October 2021
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Don’t believe Cast-Iron Dave’s immigration lies

Apparently our lying PM, Dave ‘Cast-Iron-Promise’ Cameron is going to make an ‘important speech’ about immigration in the next few days. Well, that’ll be something to look forward to.

What will be in Dave’s great speech? He’ll definitely promise to clamp down on benefits paid to immigrants. What? Just like he clamped down on the possibly £20m or more a year in benefits (nobody appears to know the real figure) paid to (often non-existent) children who don’t even live in Britain? Germany only pays child benefits to children who actually live in Germany. So, Cameron could have stopped this £20m or more scam years ago, but did nothing.

Or will he promise to ‘further reduce immigration’ which has actually been rising recently, particularly from Asia (Pakistan). This chart only shows non-EU immigrants as it just tracks the number of visas granted (click to see more clearly)

mmigration visas granted

If you were to add in immigrants from the EU, you’d probably be near to 800,000 arriving here every year. This is rather higher than the supposed ‘net migration’ figure of 243,000 (up from 175,000 last year) that our rulers like to use.

And will Cameron claim we still have room in Britain for those who want to ‘work hard’ and contribute to our country? Probably. But where will we put the 800,000 people arriving each year?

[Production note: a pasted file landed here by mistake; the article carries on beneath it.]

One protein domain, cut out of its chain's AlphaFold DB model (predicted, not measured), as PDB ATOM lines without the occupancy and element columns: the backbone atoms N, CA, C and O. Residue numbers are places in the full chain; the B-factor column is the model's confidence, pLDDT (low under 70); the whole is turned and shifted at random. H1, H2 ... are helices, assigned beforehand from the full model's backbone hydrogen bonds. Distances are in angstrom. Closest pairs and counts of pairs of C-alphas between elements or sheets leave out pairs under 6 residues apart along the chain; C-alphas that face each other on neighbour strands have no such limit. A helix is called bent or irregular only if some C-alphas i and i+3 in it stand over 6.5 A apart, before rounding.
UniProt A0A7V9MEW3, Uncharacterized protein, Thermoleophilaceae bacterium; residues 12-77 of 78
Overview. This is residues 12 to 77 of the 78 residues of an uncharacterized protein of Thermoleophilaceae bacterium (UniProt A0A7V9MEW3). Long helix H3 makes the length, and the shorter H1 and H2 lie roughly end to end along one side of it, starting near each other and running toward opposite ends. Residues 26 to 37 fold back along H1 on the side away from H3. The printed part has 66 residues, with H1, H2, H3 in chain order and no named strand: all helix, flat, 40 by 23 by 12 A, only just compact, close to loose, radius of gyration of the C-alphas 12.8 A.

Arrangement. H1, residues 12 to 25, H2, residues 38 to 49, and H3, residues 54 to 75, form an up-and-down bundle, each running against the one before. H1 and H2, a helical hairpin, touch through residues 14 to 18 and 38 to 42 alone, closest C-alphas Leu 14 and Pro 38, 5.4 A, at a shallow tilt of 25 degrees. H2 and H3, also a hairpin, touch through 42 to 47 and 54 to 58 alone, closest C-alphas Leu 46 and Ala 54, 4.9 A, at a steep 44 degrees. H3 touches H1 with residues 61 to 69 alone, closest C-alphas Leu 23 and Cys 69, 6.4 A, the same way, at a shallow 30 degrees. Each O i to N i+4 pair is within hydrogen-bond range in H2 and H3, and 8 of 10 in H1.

England is already the sixth most densely populated country in the world.

It’s difficult to predict the future. But I predict Cameron’s great speech will be a vomitarium of lies, deceit and totally empty, undeliverable ‘promises’. You know, the kind of ‘promises’ that Home Secretary and future Tory leader, Theresa May, will later claim were only ‘comments’.

Come on Dave – entertain us! We need cheering up!

2 comments to Don’t believe Cast-Iron Dave’s immigration lies

  • Sasha

    £300m a year on non-existent children? Where exactly do you get this figure? Even the hysterical ranting Daily Mail only claims £31m – a figure, by the way, that is also plucked out of thin air.

    For your information, and to nail this lie once and for all, I will reveal to you what the official data says.

    HMRC dispenses the money and keeps the records of who is receiving what. After the best part of this year, I extracted (with the threat of an ICO investigation if they continued to stonewall me) a reply from the HMRC which included this information:

    Date 29 October 2014
    Our ref FOI 2701/14

    I refer to your request of 1 October 2014 for a review of the reply of the same date from my colleague Philip Hogan to your original request for information under the Freedom of Information Act 2000 (FOIA) concerning child benefit paid to EU migrants.

    Your request
    Your original request to HMRC was as follows:

    “On an annual basis – from May 2010:


    1. What is the total amount of benefits paid to EU migrants?